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Social Behavior

Consciousness is a private experience; each person can directly experience only his or her own consciousness. However we all realize that other people are conscious too, because they can tell us they are. Language is a very useful social behavior. We are able to recognize our needs and express them verbally, that is, we have verbal access. The behavior we request from the other person must be under verbal control, that is, the words must be capable of causing the person addressed to perform the behavior.

Many events occur in our bodies to which we have no verbal access. However we do have verbal access to the psychological events that occur. 

Verbal control refers to the effect of words on the behavior of other people. Speech is useful to us because it can elicit behaviors from other people. Consciousness then can also be seen as a consequence of our ability to communicate – internally, with ourselves, and externally with others. We are conscious of those events we talk about, including our own feelings and memories.

Although the principle benefit of communication is its capacity to affect the behavior of other people, it has other advantages as well. Through communication, one person’s experience can be shared with others. We are not limited to learning about things that we have directly observed, we can profit from what other people have learned by listening to them, speaking or reading what they have written. This ability allowed human culture to evolve.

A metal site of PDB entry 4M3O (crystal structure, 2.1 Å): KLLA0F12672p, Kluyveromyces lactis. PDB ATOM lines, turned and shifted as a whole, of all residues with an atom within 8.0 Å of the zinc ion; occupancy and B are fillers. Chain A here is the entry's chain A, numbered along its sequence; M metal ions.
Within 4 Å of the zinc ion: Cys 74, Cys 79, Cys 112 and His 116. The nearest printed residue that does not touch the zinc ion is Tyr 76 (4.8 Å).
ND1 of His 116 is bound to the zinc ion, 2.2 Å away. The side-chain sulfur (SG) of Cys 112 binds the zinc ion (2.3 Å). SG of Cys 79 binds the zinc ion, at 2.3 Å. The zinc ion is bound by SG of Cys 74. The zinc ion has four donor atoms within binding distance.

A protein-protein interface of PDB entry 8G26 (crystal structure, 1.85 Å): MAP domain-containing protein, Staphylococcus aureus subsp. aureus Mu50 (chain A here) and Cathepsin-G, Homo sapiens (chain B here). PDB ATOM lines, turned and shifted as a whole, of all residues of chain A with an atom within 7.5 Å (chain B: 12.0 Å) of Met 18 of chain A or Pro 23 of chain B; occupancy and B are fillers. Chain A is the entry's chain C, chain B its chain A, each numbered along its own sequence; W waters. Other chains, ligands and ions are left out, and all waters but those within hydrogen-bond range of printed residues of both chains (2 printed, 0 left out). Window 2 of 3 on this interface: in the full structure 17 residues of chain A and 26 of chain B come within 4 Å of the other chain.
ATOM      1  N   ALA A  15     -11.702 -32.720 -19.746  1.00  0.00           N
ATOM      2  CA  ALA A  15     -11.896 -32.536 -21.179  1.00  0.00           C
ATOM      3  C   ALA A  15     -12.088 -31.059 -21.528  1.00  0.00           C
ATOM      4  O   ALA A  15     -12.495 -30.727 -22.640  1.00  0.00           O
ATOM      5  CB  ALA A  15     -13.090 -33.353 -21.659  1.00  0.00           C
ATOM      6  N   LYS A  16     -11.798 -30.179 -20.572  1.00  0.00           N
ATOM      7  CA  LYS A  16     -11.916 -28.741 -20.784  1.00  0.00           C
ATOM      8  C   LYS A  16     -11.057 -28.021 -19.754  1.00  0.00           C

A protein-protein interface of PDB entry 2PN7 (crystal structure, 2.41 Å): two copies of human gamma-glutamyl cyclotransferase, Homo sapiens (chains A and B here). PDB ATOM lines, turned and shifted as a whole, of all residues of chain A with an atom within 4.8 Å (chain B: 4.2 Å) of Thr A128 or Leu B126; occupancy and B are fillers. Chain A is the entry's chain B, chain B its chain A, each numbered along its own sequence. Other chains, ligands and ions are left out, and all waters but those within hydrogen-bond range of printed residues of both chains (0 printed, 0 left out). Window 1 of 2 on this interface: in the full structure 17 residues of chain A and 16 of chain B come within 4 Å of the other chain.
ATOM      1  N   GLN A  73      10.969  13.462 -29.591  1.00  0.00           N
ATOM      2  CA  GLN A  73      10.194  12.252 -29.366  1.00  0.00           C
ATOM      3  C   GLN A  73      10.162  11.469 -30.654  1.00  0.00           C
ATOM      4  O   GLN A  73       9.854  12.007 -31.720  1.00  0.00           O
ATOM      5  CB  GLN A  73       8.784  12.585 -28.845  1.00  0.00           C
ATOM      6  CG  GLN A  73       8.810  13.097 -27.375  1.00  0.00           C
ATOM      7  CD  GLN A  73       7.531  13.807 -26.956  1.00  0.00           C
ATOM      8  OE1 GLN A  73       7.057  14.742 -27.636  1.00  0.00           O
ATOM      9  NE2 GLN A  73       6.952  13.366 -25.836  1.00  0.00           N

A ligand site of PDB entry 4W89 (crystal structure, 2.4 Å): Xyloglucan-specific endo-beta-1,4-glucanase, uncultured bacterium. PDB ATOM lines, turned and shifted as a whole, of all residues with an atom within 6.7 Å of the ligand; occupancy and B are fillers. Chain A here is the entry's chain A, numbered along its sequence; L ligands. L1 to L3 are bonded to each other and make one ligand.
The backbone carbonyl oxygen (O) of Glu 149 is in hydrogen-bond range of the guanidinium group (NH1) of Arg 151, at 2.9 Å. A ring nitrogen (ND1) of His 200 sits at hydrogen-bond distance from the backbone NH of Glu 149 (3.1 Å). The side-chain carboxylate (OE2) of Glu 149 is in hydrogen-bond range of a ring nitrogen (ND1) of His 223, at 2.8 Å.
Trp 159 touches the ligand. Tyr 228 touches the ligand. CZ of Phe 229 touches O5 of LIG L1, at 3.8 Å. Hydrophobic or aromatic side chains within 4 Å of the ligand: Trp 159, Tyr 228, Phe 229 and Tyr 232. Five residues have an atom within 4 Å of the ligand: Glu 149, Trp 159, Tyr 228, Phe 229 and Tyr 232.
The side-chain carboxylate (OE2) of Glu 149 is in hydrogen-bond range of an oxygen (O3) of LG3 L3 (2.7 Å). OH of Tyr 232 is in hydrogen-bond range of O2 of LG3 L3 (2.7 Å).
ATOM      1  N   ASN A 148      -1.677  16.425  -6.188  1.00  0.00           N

The selective process that controls our awareness of events in the environment is called attention. It refers to our ability to gain verbal access to stimuli currently present. Attention plays a very important role in memory. By exerting control over the information that reaches short-term memory, it determines what information ultimately becomes stored in explicit long-term memory.

Consciousness can be analyzed as a social phenomenon, derived through evolution of the brain mechanisms responsible for our ability to communicate with each other (and in addition with ourselves.)

With the exception of sexual behavior (without which our species would not survive) communication is probably the most important of all human social behaviors. 

When we speak to someone, we produce a series of sounds in a continuous stream, punctuated by pauses and modulated by stress and changes in pitch. Thus speech does not come to us as a series of individual words; we must extract the words from a stream of words. The human auditory system performs a formidably complex task in enabling us to recognize speech sounds. Comprehension of speech also involves knowledge about the world and about particular situations that we may encounter.

Language, the second most important human behavior, is an orderly system of communication. Our recognition of words in continuous speech is far superior to our ability to recognize them when they have been isolated.

The invention of writing was an important turning point in civilization. Human vocalization begins with crying, then develops into cooing and babbling and finally results in patterned speech. 

Thinking is an activity that takes place where no one can see it – inside our heads. Because it is hidden, we can only infer its existence from people’s behavior. When we think we perceive, classify, manipulate, and combine information. When we are through, we know something we did not know before. The ultimate function of thinking is to solve problems.

Social psychologists study the effects of people on people. They explore perceptions (of oneself as well as others) cause and effect relations in human interactions, attitudes and opinions, interpersonal relationships, group dynamics, and emotional behaviors, such as aggression and sexual problems.


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